McDonald’s tax and the U.K.

Posted on

It's been reported that McDonalds is moving its corporate HQ for all activity outside the USA to the UK. It was previously in Luxembourg, where its operations are currently subject to an EU enquiry.

We know remarkably little about this deal. Everything that follows is, then, speculation. Journalists are however calling me about it but as I am shortly going to be on a train across the Pennines on a long journey home from Manchester I will offer sme thoughts here.

First, this deal makes it looks as though Luxembourg is in tax haven decline. This is hardly surprising. After Luxleaks what has become clear is that its forward tax agreements may not be worth the paper they are written on and no corporate will want that. This is bad news for the Duchy, but no one should be crying for them: tax havens do not deserve our sympathy.

Second, I strongly suspect this deal is about Brexit. Remember that having the corporate HQ in the UK is in this case pretty much a paper exercise: the number of people involved may be quite small and no cash need flow through the UK or via sterling to reach the US head office. Intermediate HQs are by and large locations of accounting and tax convenience and not commercial significance. So being outside the EU soon will not be a commercial deterrent and may be a tax advantage. The U.K. is saying it will guarantee low tax rates. And the EU Competeion Commissioner will not be able to interfere any more. From Mcdonald's point of view both might appeal.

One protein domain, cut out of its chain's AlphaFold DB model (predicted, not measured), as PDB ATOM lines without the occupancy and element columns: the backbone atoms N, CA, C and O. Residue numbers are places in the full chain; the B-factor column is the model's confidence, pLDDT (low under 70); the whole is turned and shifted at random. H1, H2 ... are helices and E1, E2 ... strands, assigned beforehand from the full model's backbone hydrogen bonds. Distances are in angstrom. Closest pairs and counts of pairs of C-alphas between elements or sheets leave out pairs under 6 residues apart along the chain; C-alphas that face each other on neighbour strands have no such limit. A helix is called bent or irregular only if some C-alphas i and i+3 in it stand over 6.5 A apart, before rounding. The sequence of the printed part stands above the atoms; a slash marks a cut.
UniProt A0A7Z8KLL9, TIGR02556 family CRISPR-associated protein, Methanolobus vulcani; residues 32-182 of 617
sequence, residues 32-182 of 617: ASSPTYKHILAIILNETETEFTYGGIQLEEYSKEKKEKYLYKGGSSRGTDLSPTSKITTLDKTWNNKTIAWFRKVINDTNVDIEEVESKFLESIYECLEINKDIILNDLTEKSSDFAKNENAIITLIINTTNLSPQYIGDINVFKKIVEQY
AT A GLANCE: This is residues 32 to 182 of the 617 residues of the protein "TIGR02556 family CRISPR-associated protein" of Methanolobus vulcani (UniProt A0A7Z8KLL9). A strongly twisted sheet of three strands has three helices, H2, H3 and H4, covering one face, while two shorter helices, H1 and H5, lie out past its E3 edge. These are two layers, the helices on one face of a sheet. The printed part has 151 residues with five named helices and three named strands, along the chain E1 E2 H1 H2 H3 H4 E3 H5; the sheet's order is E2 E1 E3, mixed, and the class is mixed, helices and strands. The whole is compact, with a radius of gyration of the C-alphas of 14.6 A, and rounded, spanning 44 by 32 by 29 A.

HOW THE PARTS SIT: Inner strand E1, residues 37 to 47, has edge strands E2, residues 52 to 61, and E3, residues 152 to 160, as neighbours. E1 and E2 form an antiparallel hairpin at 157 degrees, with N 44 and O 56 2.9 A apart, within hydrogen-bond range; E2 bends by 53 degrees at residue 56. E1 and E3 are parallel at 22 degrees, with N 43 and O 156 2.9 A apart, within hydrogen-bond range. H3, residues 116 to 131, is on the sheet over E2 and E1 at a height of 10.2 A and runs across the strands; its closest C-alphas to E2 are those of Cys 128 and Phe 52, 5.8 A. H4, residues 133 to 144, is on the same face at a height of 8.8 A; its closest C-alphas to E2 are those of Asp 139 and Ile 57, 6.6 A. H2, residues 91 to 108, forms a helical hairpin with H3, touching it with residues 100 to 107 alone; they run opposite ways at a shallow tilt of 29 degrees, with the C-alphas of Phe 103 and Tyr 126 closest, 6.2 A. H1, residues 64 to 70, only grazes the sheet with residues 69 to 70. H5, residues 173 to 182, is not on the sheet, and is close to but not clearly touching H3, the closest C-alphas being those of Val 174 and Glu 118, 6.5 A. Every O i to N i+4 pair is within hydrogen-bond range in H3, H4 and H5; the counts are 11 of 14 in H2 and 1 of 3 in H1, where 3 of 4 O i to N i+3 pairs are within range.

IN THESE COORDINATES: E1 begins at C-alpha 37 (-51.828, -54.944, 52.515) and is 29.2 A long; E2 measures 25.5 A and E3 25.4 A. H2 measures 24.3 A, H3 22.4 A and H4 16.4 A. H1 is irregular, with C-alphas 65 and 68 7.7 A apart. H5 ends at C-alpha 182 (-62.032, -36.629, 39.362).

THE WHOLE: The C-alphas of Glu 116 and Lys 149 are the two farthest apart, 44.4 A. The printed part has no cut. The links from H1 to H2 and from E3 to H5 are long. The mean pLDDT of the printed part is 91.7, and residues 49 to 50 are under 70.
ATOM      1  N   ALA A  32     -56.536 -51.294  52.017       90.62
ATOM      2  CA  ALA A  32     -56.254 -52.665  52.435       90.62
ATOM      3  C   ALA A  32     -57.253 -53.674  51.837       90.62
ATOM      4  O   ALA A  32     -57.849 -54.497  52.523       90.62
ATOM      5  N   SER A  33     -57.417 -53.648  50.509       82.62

Third, the U.K. can and does offer forward tax deals and whilst they must be within EU and OECD guidelines I suspect that right now when the UK has remarkably little else to offer on the international stage these might be being marketed for all they're worth. McDonald's may not have any such deal; I stress I am talking generically, but when we can't do trade deals tax is on the agenda, I am sure.

So welcome to tax haven UK.

What a terrible definition of taking back control that is.